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The most interesting thing about Zoolander, the 2001 comedy directed by and starring Ben Stiller, is a minor historical footnote that was publicized more than a decade after its release. It turns out that Terrence Malick, the filmmaker behind The Tree of Life and Days of Heaven, is a huge fan. Stiller even recorded a birthday message for Malick as the eponymous male model, which will pique my curiosity for years to come. The birthday message is almost certainly better than Zoolander 2, Stiller’s deeply unfunny sequel. It rehashes all the silly punchlines from the original film, and the new material has a sour, reactionary streak that undoes all the goodwill Stiller has earned.

The prologue is a highlight reel of what has happened to Derek Zoolander (Stiller) and his friends over the years. Cameos from familiar news personalities, including Christiane Amanpour and Soledad O’Brien, explain how Zoolander’s literacy center collapsed on itself. The accident killed his wife, and in the fallout child services separated Derek from his son. Derek now lives a life of seclusion, but Billy Zane convinces him to attend a fashion event in Rome. Upon his arrival, Zoolander reconciles with his model buddy Hansel (Owen Wilson), and discovers that his son Derek Jr. (Cyrus Arnold) lives in a nearby orphanage. This is no mere coincidence, and the Rome fashion show sets the stage for a bizarre prophecy involving the Bible, the Fountain of Youth, and Derek Jr’s blood.

The appeal and major conceit of Zoolander 2, like the original film, is the stupidity of its main characters. Stiller and his screenwriters take a one dimensional joke – “male models are dumb” – and extract jokes that are surreal and sometimes subtle. Derek’s empty head could bring out extremes in everyone around him, including the sinister Mugatu (Will Ferrell) and fashion industry types who treat their models like slaves. In Zoolander 2, however, Derek reacts to an industry that sees him as an artifact. There is a millennial fashion designer who loves trash in a way that irony no longer applies to him. Benedict Cumberbatch has a cameo as an androgynous model who has little patience for Derek’s adherence to convention. While the Derek is too dim to realize he is obsolete, Stiller and his screenwriters are upset there is little room for him in 2016. Bitterness informs long stretches of Zoolander 2, which replaces the lightness that made the original film a success.

Most of the gags in Zoolander 2 either involve cameos or physical comedy. Stiller amasses some impressive heavyweights from the fashion world, including Vogue’s Anna Wintour, but his slovenly need to announce their names ultimately kills the thrill of their appearance. The physical jokes are the best parts because, well, they’re so reliable. There is a wordless, violent sequence between Mugatu and his underling that reveals more about their relationship than anything spoken. The climax includes gruesome moments, except Stiller films them so the shock is more funny than horrifying. Another inept streak of humor are the sex jokes, which are frequent and uninspired. Hansel has a subplot involving his longtime orgy buddies, and Penelope Cruz appears as an INTERPOL agent whose large breasts ultimately hinder her fashion career. Stiller approaches each crude gag like an adolescent, pointing out differences and laughing at them for their own sake. There is no sense of fun here, or sense that we’re sharing the joke along with the characters.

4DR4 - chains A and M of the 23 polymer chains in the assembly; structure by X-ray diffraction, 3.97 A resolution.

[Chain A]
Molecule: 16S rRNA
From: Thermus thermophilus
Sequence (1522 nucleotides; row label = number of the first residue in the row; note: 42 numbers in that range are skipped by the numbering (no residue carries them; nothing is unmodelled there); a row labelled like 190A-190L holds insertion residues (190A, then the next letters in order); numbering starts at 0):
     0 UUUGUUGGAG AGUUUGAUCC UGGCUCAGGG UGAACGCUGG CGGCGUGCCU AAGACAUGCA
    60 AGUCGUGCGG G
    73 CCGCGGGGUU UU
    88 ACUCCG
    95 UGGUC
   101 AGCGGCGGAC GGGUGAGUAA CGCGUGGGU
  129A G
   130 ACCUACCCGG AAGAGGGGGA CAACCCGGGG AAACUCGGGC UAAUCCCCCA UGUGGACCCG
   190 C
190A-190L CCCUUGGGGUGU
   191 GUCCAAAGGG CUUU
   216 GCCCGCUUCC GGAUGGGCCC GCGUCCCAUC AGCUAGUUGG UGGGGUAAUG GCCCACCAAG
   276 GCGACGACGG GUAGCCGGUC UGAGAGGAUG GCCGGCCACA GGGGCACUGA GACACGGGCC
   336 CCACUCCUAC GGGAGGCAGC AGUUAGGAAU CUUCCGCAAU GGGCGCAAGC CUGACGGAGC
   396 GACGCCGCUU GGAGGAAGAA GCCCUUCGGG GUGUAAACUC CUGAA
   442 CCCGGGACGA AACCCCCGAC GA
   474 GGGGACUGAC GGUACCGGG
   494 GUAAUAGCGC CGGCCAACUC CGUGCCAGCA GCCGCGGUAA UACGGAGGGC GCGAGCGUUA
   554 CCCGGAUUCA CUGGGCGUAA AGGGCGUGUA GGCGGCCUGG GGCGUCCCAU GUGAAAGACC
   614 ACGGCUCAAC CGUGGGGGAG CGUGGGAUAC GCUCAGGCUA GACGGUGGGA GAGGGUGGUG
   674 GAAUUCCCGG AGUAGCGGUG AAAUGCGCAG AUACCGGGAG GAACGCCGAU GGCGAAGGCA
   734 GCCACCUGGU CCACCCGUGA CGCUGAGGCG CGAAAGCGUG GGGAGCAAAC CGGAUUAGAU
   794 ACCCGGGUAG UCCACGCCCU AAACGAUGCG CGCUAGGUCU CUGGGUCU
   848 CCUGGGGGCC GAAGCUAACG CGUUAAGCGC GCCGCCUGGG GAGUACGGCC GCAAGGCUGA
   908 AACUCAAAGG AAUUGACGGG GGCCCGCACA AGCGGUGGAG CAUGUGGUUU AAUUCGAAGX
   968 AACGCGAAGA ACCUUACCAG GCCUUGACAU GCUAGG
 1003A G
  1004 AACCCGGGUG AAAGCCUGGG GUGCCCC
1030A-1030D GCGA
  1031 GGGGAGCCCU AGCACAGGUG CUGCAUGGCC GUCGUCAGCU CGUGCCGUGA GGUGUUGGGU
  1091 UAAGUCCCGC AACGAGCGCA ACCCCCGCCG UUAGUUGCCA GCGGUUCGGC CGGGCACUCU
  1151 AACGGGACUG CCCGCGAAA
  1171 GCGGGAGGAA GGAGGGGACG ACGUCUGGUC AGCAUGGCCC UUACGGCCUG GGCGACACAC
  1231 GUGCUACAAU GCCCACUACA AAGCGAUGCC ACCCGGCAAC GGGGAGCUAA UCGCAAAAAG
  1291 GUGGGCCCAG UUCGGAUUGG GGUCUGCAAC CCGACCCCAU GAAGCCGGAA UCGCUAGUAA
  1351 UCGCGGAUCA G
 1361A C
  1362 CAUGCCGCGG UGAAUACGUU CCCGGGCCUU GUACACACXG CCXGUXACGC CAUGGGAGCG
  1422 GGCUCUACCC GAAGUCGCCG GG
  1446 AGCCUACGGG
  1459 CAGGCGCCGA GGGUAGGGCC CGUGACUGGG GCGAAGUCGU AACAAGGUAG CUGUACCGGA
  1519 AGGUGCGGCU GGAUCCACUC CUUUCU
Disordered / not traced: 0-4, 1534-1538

Ben Stiller’s films usually look more polished than most other comedy/parody films. Tropic Thunder, for example, has the production values of an action film from the 1980s, while The Secret Life of Walter Mitty has looks like a splashy travelogue from National Geographic. Aside from the dearth of laughs, Zoolander 2 also looks terrible. Many sequences take place at night, looking glum without any crisp cinematography, and the special effects do not improve on the original film. Derek Zoolander was somewhere between a box office phenomenon and a cult success. By trotting him out again, Ben Stiller reveals his resentful, angry yearning. It’s a bad look for a character who normally traffics in such fashionable ones.